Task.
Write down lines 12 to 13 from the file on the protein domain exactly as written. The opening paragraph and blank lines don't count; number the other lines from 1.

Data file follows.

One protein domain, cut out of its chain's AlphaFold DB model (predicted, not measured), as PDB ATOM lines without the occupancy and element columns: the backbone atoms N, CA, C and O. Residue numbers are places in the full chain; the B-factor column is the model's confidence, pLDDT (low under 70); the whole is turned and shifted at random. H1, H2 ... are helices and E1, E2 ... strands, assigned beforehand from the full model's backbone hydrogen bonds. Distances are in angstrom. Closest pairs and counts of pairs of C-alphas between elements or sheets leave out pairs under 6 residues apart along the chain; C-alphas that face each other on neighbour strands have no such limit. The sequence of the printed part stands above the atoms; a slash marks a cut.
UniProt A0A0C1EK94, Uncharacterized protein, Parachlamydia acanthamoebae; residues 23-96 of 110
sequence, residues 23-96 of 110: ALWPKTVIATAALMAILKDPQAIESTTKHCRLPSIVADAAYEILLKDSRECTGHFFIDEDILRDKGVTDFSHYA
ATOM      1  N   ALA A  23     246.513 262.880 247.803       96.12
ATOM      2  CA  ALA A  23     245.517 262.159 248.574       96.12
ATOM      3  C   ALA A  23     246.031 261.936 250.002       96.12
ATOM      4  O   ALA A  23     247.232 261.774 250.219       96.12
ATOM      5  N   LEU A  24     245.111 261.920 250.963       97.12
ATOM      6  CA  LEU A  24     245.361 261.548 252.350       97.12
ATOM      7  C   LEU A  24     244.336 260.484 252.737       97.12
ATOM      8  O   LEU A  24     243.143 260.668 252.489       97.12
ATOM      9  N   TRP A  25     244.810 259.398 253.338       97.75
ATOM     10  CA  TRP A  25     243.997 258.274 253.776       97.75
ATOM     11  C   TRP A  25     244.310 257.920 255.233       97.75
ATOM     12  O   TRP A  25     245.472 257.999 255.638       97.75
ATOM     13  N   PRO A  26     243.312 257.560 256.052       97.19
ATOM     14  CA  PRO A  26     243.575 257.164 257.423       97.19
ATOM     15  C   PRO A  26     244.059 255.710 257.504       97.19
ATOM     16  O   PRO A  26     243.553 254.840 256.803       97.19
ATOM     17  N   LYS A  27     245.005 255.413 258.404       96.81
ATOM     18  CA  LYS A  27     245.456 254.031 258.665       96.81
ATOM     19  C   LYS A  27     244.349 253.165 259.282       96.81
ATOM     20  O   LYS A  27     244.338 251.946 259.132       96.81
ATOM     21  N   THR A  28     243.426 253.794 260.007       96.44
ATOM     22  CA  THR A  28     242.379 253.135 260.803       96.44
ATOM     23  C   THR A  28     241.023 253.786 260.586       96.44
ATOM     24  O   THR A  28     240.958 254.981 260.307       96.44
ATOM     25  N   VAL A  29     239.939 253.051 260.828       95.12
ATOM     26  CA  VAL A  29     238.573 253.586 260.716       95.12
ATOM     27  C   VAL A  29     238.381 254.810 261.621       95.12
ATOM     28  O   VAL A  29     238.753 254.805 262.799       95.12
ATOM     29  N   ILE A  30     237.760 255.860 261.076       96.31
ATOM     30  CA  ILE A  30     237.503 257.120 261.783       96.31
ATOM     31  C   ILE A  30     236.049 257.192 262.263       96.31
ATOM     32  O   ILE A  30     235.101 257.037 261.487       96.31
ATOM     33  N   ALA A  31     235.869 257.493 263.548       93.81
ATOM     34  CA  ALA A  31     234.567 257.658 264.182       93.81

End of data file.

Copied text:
ATOM     10  CA  TRP A  25     243.997 258.274 253.776       97.75
ATOM     11  C   TRP A  25     244.310 257.920 255.233       97.75